Ina Forrest closing in on 3rd straight Paralympic curling gold

Prior to starting wheelchair curling at the age of 42, Ina Forrest had only touched a granite stone two other times in her life.

Now in her third Paralympics, Forrest and the team are once again heading into the medal round. She’s won gold at the past two Paralympics for Canada.

“I could have never imagined this for my life,” Forrest said.

Forrest was extremely active while growing up in Fort St. John, B.C. She loved sports and imagined playing them throughout her entire life. 

That all changed when Forrest was 21 years old; she was hit by a drunk driver and was paralyzed. For the next 21 years, Forrest didn’t even consider sports. She had university, kids and a life to focus on.

That all changed during a trip to get groceries.

“I was at Costco and my friend said ‘hey, let’s go try wheelchair curling,'” Forrest said. “That’s how it started.”

Thirteen years later, Forrest is a two-time Paralympic champion, has competed at the last nine world wheelchair curling championships and was inducted into Canadian Curling Hall of Fame in February of 2016.

CBC Sports’ Josh Dueck spoke with Canada’s vice skip Ina Forrest, after the rink qualified for the wheelchair curling semifinals in second place.1:29

Now she’s alongside Marie Wright, Dennis Thiessen, Mark Ideson and alternate James Anseeuw in their bid to win a fourth consecutive gold medal for Canada. The team plays China on Friday at 2:35 a.m. ET in the semifinals, while South Korea takes on Norway in the other matchup. 

“Four years ago I kind of went ‘do I want to do it again?’ You have to commit to it if you’re going to do it in my opinion,” Forrest said.

“[The] Paralympics is just such an amazing event. Once you’re here it’s like, yeah, this is what you play for.”

Wright was right

Wright, from Moose Jaw, Sask., is making her first appearance at the Paralympics. The 57-year-old paraplegic single mother of four daughters has caught the attention of fans, players and people across Canada with her bright smile and positive attitude.

She’s basking in this experience. 

“It feels so good. I’m so excited,” Wright said.

At the beginning of the event the team made a fun bet about what their record in the round robin would be. 

Wright was exactly right.

Mark Ideson’s Canadian rink beat Finland 8-4, to finish the wheelchair curling round robin in second place at 9-2. They next play China in the semifinals.0:48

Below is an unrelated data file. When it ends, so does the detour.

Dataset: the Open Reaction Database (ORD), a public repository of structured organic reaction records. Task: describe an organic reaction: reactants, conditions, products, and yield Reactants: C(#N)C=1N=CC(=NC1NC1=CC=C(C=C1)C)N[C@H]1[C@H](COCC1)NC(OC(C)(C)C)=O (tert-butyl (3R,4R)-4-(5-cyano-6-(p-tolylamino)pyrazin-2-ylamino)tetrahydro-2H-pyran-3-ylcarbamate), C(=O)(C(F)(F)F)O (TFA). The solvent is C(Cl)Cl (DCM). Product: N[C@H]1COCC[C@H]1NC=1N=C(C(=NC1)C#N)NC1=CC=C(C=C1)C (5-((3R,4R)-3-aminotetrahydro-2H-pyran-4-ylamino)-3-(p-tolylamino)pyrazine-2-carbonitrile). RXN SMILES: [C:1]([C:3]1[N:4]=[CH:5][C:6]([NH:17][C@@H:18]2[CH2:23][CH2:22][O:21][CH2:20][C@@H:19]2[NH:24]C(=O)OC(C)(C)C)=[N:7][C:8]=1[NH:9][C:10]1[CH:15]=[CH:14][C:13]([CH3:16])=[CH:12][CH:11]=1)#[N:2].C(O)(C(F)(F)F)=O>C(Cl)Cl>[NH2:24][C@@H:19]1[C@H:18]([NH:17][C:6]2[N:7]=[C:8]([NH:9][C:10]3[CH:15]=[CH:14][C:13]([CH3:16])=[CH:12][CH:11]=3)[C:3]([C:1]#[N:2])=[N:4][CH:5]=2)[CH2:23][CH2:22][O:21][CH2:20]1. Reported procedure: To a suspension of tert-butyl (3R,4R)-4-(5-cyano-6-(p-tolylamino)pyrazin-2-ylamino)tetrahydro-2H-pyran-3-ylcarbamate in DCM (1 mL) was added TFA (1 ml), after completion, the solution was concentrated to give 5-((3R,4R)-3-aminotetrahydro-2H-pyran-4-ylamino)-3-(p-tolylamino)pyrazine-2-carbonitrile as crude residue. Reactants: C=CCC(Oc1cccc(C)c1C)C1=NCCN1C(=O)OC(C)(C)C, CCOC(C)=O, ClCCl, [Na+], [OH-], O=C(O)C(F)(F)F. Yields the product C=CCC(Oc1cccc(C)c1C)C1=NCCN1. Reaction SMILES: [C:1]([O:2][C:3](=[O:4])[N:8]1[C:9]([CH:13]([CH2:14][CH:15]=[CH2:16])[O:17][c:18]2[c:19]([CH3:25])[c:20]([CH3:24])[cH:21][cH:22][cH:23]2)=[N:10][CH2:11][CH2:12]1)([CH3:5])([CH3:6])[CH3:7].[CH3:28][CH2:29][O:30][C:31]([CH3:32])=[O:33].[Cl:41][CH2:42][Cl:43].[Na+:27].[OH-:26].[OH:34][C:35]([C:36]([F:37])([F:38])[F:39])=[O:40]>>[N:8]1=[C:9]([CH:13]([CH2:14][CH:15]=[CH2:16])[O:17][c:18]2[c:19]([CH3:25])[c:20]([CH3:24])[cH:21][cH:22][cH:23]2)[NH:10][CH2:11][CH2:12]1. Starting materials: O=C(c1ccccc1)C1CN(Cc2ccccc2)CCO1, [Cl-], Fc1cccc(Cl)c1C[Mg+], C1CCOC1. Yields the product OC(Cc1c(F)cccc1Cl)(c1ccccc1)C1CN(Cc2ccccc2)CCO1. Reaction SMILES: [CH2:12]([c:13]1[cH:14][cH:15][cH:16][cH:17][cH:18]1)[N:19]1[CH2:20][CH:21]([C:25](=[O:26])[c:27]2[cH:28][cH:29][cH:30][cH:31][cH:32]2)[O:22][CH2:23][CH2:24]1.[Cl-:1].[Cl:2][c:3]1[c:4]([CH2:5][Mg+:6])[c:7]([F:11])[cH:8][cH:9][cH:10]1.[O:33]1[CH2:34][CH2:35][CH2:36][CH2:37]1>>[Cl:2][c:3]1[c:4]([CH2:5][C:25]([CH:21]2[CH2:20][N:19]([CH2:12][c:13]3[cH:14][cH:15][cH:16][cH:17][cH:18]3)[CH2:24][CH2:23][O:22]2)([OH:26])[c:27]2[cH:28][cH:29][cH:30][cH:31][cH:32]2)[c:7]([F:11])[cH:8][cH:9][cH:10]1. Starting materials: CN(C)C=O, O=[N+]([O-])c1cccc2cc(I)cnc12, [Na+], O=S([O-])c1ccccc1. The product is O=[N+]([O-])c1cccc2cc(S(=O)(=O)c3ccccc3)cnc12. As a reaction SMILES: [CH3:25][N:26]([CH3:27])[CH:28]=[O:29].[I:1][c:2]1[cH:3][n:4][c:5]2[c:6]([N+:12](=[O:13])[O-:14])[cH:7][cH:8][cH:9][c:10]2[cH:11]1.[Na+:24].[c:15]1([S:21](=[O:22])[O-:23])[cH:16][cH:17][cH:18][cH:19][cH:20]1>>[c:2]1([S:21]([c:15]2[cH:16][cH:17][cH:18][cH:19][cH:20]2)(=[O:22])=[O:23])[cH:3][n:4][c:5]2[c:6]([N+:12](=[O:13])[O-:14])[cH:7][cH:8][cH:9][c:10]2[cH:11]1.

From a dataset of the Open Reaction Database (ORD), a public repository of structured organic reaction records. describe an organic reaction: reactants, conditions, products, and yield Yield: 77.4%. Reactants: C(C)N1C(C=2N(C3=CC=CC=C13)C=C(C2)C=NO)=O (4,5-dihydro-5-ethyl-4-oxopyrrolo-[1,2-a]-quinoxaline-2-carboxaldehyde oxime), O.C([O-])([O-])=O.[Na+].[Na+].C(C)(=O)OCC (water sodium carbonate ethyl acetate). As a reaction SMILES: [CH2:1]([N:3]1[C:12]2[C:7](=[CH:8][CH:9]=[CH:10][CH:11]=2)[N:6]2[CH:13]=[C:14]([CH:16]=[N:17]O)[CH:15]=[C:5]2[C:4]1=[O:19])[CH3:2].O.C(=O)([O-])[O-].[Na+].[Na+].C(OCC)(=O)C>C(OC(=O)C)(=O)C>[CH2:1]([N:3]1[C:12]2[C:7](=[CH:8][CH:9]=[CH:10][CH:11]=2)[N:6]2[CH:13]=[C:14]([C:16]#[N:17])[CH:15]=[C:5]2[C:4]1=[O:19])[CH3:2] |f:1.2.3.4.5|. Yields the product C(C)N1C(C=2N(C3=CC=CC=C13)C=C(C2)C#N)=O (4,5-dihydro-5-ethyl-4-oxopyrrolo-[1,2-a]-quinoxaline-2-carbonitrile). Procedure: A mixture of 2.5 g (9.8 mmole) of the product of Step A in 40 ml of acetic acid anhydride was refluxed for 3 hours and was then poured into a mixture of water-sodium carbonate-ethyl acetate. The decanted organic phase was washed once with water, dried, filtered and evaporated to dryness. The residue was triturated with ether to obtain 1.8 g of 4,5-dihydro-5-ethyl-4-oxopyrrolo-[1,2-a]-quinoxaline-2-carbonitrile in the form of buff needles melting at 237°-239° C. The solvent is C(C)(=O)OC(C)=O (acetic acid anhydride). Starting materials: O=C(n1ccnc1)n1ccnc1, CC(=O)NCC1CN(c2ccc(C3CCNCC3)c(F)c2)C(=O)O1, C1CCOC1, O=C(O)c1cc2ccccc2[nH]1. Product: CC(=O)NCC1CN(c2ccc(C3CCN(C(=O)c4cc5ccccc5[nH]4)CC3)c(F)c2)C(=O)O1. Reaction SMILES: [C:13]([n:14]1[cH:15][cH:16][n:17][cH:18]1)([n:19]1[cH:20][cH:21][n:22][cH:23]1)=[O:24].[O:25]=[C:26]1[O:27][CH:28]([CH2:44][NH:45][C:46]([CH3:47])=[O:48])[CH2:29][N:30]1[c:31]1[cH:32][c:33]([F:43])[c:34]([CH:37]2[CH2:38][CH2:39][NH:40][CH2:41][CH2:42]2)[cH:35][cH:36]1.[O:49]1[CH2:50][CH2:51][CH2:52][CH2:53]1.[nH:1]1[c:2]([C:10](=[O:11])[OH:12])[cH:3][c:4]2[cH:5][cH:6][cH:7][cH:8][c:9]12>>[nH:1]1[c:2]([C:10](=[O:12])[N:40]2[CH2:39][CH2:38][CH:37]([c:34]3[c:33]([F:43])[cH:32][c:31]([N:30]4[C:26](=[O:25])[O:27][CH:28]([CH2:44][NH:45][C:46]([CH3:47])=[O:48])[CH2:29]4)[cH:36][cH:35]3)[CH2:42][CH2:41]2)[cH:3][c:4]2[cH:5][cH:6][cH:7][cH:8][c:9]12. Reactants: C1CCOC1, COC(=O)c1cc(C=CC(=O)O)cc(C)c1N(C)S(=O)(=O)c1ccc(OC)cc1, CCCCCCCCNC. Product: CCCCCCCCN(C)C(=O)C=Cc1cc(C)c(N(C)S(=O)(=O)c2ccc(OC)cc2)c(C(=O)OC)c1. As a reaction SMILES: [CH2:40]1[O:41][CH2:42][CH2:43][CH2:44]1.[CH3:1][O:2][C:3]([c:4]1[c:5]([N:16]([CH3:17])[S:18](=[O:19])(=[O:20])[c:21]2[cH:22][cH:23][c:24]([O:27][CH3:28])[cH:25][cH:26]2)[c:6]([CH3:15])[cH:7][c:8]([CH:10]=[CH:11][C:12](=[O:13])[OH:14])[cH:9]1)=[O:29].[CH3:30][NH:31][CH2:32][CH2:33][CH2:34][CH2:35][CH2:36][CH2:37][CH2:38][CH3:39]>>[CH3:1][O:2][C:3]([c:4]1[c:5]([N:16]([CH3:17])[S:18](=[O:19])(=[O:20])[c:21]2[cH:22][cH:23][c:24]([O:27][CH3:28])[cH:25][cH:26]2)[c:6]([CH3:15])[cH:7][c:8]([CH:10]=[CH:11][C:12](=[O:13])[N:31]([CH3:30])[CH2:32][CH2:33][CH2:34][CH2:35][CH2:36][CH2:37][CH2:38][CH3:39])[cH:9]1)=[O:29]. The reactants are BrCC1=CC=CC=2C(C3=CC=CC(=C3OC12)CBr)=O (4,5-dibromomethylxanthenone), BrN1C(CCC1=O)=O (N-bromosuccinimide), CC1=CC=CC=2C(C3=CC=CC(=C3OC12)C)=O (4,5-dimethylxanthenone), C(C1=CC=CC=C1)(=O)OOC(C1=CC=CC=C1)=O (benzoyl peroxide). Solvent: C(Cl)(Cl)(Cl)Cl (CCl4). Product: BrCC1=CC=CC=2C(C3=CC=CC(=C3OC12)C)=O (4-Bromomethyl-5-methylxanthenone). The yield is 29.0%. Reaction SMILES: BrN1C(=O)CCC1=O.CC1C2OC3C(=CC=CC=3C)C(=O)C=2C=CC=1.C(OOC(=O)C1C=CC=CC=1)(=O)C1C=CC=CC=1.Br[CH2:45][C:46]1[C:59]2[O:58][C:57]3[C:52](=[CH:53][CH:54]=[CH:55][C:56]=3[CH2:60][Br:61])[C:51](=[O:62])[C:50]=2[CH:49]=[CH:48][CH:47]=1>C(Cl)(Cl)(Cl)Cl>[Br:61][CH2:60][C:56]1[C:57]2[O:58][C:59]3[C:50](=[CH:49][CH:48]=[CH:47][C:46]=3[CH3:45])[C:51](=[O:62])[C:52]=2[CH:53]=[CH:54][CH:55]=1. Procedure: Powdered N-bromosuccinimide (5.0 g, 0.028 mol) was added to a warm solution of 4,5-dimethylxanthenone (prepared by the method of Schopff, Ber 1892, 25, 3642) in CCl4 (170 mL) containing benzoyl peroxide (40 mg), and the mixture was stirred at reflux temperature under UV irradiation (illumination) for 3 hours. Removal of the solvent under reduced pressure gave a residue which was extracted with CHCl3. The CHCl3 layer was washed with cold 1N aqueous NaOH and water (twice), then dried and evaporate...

“Before we left home we all made a bet on how we were going to finish in the standings and everyone said 7-4 and I said 9-2 and I’m so excited,” she said, adding that it was the optimist in her that picked that record.

Wright likes to think the key to her success is keeping things light during the games and enjoying the moment. 

“I just love the game. As long as you’re hanging fun, you feel the ice and it helps your game,” she said.

Skip Ideson learning fast

Ideson is really starting to find his groove at the Games.

His shot in the fifth end against the United States, a through-the-port jaw-dropping takeout, is still being talked about. Ever since that game, Ideson has been getting better and better. And his confidence is building.

In what might be the shot of the Paralympics, Canadian skip Mark Ideson just barely snuck his rock past a guard to make the takeout. It led to a steal that evened their match against the USA.1:07

“We’re 11 games in now and we have the feel for the ice,” he said. “The only thing I can’t seem to get down is that first end and off to a quick start. I have to polish that up for the next game.”

He only started playing wheelchair curling eight years ago. Four years after he threw his first rock from a wheelchair, Ideson won gold as lead with Canada’s team at the 2014 Sochi Paralympics. 

Now he’s the skip and is working hard at perfecting his game. 

“I’m still learning out there. Every end. I don’t know if you can play this game long enough to know everything,” he said.

Ideson is patient; he waits for other teams to make mistakes and then capitalizes. The team has had four comeback wins throughout the tournament. “The Comeback Kids” has become the rink’s nickname.

“That’s the character of this team. We just have to stay patient,” Ideson said.

His family is in the crowd watching and cheering all of the shots and he knows there are a lot more back home supporting the team. 

“We hear Canada loud and clear cheering for us. We love the support,” Ideson said. “We still just have to take it one rock at a time now.”

Let’s block ads! (Why?)

CBC | Sports News